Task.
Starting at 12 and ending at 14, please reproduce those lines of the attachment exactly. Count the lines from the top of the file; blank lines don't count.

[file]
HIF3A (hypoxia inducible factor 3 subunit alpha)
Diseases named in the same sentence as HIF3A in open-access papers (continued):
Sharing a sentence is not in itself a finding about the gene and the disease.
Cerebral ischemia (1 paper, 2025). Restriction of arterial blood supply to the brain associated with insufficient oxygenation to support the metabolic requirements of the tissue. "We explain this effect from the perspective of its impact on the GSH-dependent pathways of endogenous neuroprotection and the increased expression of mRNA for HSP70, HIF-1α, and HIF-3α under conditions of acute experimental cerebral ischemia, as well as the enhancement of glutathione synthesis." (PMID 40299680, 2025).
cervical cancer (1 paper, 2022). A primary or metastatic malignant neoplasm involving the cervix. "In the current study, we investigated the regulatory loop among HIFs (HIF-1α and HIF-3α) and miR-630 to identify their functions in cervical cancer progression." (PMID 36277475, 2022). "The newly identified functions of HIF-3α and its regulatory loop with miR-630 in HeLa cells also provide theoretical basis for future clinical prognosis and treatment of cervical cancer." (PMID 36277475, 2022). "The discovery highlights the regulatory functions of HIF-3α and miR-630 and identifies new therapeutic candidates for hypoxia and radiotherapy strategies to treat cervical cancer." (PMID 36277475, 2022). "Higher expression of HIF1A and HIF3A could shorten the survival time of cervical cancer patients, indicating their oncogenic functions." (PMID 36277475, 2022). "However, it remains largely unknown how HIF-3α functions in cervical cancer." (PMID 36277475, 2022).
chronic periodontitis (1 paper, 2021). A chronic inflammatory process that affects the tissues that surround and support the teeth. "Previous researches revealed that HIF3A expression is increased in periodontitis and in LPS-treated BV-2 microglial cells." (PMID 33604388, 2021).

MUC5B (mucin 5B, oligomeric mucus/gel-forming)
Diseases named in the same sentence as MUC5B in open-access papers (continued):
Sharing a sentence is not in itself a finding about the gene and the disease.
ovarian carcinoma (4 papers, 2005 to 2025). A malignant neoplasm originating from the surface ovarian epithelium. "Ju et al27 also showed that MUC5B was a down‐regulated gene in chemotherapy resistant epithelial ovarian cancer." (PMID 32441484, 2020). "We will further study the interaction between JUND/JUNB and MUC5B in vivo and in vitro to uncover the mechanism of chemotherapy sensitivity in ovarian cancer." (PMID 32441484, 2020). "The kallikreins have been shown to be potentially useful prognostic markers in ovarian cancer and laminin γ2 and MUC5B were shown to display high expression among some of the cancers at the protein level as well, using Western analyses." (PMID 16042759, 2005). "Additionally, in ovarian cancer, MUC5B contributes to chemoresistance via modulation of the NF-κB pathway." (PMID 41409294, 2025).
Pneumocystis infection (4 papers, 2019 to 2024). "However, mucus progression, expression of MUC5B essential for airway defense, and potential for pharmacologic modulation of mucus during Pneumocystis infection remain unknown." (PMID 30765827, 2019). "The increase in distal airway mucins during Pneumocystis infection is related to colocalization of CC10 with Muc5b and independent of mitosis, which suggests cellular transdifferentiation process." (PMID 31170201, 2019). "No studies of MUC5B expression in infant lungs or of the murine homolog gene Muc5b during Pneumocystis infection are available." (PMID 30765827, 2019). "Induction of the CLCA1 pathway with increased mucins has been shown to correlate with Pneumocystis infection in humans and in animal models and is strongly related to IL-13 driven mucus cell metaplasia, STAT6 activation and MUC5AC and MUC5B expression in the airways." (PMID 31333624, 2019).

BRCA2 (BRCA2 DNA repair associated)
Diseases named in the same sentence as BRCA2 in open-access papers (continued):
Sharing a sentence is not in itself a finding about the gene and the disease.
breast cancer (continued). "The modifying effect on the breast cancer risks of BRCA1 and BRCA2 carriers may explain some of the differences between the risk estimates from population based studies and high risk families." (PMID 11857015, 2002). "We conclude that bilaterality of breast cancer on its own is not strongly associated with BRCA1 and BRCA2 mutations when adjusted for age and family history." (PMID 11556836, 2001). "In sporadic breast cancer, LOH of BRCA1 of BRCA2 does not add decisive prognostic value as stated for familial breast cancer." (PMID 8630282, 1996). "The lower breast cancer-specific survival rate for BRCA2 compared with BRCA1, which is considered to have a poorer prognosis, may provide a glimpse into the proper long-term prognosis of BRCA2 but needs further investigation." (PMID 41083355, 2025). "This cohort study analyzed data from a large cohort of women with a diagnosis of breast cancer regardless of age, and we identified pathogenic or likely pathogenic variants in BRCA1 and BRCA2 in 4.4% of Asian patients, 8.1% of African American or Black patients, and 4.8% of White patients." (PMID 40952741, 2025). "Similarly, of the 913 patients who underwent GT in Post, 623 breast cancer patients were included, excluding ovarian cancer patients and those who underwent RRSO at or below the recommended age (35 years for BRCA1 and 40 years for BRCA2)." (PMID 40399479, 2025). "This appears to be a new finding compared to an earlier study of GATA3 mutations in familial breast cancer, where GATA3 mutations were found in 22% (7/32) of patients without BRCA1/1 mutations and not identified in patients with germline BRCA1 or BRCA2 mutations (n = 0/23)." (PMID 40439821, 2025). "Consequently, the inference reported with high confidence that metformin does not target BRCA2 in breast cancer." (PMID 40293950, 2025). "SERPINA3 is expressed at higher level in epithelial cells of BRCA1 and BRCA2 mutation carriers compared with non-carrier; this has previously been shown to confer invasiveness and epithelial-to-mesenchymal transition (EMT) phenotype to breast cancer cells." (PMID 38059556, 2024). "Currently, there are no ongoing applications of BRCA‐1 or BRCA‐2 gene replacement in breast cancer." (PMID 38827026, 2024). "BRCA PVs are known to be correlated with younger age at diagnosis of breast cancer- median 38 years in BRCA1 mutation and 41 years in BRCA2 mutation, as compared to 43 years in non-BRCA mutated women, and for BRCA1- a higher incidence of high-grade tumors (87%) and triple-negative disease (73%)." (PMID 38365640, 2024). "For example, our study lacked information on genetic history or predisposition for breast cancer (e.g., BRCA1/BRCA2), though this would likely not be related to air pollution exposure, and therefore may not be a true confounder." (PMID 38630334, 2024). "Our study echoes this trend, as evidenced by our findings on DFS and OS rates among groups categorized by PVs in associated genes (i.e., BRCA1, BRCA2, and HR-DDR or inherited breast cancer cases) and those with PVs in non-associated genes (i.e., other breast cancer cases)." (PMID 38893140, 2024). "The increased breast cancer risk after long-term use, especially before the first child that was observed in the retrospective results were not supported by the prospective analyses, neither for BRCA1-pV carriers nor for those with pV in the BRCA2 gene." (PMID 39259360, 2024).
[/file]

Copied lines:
BRCA2 (BRCA2 DNA repair associated)
Diseases named in the same sentence as BRCA2 in open-access papers (continued):
Sharing a sentence is not in itself a finding about the gene and the disease.